Adrian Segar has been talking about participant-driven meetings for decades, but it wasn’t until he published Conferences That Work, Creating Events That People Love in 2009 that he became involved in the meetings industry at large. “I didn’t even know Meeting Professionals International existed until two years ago,” he says. Since then the Marlboro, Vt.–based conference organizer, facilitator, author, and blogger, has led sessions at MPI’s World Education Conference, several EventCamp events, and more. With a new book on the way in 2012, we quizzed Segar on the importance of participation at events.
Corporate Meetings & Incentives: What is a participant-driven event?
Adrian Segar: Participant-driven event designs create meetings that become what attendees want and need them to be. They give attendees the opportunity to share their knowledge and expertise; participants often discover they have information that they didn’t even know was valuable to other people. You think about your attendees not as customers but as resources, which is a very different way of thinking.
CMI: How does it work?
Segar: I start a participant-driven meeting using a round-table technique in which everyone gets a card with three questions on it: Why am I in the room? What do I want to have happen? What experience or expertise do I have that other people might find useful. Everybody presents their answers to the group. After going around the room, you’ve exposed a huge amount of information. Not only do attendees discover whom they want to meet, but also what the group is interested in and what the resources in the group are. The process after that is basically matching up the desires and needs of the people who are there with the resources that are available. I've developed a process for creating a program of peer-driven sessions in which participants first suggest topics they’d like to discuss, then sign up for the ones they’d like to attend.
CMI: So the participant-driven meeting process is for small groups?
Segar: The book talks about how you can do this with up to 100 people. Everyone asks what happens when you have more than that number, and my answer is that, basically, networking doesn’t scale. It’s not like a broadcast session, where you can just put more chairs in the room. If I have more than 50 people at a participant-driven event, the three-questions session needs to happen in two or more groups. Practically speaking, you can’t be introduced to more than 50 or 60 people in a few days.
CMI: How did you get interested in this?
Segar: Twenty years ago, when the personal computer finally became affordable, people began to realize they could use them to automate the administrative systems at schools. Hundreds of people across the U.S. suddenly had jobs where they had to figure this out. I was working at a small liberal arts school and I was one of those people. We got together for a conference and had to figure out how to create an event that was useful to us when there were no experts. Collectively, we were the experts. We had to come up with a process for figuring out what each of us had done, what each of us was interested in finding out, and how to match that up. That was the start of my interest in participant-driven conferences.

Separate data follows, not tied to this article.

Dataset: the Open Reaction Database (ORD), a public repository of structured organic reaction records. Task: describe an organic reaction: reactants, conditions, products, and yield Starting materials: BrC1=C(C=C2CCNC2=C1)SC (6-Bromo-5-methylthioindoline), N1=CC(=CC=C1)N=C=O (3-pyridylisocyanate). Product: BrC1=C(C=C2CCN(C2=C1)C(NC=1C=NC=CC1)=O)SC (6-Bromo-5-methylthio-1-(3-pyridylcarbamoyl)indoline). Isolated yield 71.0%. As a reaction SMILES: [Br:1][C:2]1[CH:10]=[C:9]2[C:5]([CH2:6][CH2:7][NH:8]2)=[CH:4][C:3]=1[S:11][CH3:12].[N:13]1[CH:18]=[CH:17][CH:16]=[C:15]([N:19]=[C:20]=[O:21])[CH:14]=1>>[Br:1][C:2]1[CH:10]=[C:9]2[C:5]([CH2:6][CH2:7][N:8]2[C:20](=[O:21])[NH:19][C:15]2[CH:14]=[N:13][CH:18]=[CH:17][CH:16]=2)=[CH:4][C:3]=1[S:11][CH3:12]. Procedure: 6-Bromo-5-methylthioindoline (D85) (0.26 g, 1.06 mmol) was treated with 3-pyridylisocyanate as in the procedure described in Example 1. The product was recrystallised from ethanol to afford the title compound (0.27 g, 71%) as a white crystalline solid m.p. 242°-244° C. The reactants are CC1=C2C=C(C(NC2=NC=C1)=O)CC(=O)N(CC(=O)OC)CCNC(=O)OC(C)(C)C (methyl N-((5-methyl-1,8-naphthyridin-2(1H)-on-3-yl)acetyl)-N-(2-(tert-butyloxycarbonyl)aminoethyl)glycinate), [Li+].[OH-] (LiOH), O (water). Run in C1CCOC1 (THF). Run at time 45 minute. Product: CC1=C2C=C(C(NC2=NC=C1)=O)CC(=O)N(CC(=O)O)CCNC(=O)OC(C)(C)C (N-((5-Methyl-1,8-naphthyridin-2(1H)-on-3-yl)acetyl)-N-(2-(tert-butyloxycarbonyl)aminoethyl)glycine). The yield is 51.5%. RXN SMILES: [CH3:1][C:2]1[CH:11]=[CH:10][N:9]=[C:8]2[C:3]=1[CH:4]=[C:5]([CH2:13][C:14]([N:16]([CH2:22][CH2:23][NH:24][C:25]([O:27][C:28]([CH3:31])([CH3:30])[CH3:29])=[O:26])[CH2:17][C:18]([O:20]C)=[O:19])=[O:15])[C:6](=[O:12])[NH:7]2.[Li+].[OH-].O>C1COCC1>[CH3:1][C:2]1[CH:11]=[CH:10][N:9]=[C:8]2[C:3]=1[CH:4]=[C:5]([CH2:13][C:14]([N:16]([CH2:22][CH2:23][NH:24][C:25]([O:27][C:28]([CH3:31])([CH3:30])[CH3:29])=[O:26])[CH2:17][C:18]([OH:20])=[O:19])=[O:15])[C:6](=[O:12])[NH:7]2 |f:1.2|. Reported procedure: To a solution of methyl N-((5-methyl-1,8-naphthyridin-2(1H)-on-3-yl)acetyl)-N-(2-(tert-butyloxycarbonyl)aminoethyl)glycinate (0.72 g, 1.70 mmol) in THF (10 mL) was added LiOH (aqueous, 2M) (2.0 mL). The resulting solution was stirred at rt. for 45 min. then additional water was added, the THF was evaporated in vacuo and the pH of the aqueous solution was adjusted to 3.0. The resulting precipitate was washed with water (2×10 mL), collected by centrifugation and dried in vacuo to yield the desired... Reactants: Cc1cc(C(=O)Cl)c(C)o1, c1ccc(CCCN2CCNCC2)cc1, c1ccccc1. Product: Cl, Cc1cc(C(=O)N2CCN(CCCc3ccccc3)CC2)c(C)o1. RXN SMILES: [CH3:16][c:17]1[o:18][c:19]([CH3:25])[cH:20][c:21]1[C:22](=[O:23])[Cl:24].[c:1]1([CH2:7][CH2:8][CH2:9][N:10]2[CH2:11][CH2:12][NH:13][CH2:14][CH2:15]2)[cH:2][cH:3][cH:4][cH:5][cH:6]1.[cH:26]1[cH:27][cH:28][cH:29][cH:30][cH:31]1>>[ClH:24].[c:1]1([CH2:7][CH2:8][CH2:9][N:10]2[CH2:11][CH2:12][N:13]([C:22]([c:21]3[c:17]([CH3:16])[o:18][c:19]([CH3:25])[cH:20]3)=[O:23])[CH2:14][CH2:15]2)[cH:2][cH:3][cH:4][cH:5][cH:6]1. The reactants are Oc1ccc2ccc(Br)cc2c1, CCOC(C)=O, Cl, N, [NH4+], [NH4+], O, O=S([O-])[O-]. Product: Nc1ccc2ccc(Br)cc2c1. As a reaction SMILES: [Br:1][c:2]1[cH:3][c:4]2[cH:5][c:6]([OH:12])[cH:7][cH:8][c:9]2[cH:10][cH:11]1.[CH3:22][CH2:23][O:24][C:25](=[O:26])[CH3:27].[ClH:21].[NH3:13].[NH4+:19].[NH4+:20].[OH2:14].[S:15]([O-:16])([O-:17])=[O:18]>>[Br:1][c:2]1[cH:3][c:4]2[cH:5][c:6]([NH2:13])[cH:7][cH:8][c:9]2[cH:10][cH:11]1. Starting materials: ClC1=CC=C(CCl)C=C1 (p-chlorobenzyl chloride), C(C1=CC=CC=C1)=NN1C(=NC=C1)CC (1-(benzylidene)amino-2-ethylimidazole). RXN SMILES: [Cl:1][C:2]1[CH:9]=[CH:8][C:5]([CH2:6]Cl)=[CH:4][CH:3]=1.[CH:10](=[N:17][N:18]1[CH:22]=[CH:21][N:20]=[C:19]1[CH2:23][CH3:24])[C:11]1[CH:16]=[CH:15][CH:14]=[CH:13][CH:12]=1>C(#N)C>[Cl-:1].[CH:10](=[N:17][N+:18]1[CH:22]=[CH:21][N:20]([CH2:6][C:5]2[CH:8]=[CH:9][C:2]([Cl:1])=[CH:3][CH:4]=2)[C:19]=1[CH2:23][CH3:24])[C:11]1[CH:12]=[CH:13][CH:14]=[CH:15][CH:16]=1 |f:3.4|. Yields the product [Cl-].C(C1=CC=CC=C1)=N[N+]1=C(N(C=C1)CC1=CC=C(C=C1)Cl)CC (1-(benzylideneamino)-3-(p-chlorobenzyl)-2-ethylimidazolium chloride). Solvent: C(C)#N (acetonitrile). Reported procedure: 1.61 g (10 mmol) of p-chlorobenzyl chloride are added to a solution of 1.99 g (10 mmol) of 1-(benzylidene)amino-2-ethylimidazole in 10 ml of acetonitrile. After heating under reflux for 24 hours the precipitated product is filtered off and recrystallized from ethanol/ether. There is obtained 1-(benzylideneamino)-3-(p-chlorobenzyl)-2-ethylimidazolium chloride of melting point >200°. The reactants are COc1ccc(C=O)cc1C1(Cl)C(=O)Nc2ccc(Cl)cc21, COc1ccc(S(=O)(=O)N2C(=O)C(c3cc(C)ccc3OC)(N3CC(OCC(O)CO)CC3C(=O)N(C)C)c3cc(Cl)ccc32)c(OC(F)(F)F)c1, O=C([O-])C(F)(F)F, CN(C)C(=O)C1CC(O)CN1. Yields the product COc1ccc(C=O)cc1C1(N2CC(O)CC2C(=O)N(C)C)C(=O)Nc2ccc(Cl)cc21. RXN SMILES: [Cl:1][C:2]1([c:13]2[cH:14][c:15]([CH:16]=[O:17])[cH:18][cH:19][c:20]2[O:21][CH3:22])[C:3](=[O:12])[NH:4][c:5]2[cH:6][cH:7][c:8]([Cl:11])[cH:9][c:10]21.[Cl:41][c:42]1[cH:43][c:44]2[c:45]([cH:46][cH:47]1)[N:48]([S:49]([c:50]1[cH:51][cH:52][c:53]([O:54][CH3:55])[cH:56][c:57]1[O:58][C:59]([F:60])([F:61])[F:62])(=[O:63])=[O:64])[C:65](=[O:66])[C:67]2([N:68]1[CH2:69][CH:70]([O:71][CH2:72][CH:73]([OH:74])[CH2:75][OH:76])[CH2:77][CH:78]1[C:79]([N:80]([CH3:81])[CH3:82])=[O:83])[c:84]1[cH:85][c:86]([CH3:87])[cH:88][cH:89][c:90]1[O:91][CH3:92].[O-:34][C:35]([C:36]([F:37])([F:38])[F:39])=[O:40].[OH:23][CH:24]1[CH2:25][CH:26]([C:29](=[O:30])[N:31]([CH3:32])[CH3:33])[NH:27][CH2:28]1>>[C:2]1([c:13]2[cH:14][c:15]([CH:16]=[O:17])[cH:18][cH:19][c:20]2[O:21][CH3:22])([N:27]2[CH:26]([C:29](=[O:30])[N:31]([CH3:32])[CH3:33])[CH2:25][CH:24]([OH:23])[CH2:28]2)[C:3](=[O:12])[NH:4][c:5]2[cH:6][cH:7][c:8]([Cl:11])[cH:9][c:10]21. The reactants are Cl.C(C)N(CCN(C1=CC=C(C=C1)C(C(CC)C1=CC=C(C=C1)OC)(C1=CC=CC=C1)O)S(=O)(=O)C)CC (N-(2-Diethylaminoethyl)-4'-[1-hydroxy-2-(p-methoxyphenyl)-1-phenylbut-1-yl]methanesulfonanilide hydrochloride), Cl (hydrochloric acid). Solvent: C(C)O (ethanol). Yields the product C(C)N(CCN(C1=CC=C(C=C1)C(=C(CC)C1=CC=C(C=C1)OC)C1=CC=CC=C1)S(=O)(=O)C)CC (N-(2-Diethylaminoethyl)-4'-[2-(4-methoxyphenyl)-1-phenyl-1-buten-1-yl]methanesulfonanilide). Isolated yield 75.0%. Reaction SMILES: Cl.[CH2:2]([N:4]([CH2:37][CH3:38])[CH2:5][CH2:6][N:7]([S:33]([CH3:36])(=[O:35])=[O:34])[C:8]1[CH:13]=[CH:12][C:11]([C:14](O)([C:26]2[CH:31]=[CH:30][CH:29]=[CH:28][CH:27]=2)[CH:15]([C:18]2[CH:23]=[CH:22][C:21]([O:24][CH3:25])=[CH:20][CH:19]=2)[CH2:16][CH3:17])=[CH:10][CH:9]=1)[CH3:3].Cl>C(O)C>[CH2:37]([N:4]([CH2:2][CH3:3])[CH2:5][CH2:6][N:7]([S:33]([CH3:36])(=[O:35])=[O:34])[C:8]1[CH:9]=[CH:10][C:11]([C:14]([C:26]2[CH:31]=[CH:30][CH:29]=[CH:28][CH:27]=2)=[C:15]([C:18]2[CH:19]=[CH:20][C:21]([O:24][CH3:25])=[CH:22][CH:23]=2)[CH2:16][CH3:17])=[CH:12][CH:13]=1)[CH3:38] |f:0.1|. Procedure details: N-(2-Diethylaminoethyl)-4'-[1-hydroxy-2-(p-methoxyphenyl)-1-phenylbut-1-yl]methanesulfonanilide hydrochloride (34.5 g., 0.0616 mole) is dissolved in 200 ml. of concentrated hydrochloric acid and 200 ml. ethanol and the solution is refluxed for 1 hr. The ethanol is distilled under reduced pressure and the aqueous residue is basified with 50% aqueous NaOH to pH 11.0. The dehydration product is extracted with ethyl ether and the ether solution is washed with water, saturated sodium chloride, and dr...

CMI: Is demand for participant-driven events on the rise?
Segar: Absolutely. First, the world has changed. Six years ago there was no YouTube, no Facebook, no online TED Talks. If you wanted to hear someone speak, you had to go physically and listen. Now broadcast-style content is widely available online and I don’t think the impact of that is really resonating with conference organizers yet. In traditional events, networking has always been an afterthought, something you are supposed to do between the conference sessions, in the hallways, at meals and social events. There’s no support for it. But if session content is now freely available online, and your networking isn’t very good, why should people attend? Organizers are going to have to focus more on what can’t be replicated online; we need to bring connections and networking into our conference sessions.
Another point is that 30 years ago, most of what you needed to know to do your job you learned in the classroom or at company trainings. Today, research says that you learn most of what you need to know for your job from your peers. Our conferences need to reflect that. Participants say, “My peers know the stuff that I’m dying to learn about.” Participant-driven events give them ways to find it out, rather than just having to listen to a speaker who may not be talking about what they need to know.
CMI: What’s your new book about?
Segar: While my first book was about participant-driven events, the next one is about bringing participation into any kind of event. Participant-driven events are more radical, but anyone can add participation to a session. You don’t have to change your style of event or content at all. The book, which will probably be titled something like “Participation Techniques to Transform Conference Sessions,” has lots of ideas for getting groups to interact. One technique is creating human spectrograms, in which participants position themselves along a line to show how much they agree or disagree with a statement from the session leader. It gets participants moving about, which they like, but also lets them see how other people are voting.
CMI: Are participation-rich events more likely to be embraced by corporations than participant-driven events?
Segar: Definitely, but they work well for companies getting into a new field or launching a new initiative, where you’ve got a small group of people coming together for the first time. Participation-driven events work for internal corporate groups that have the power and the initiative to figure out what they need to do, and where there aren’t necessarily any clearly defined experts.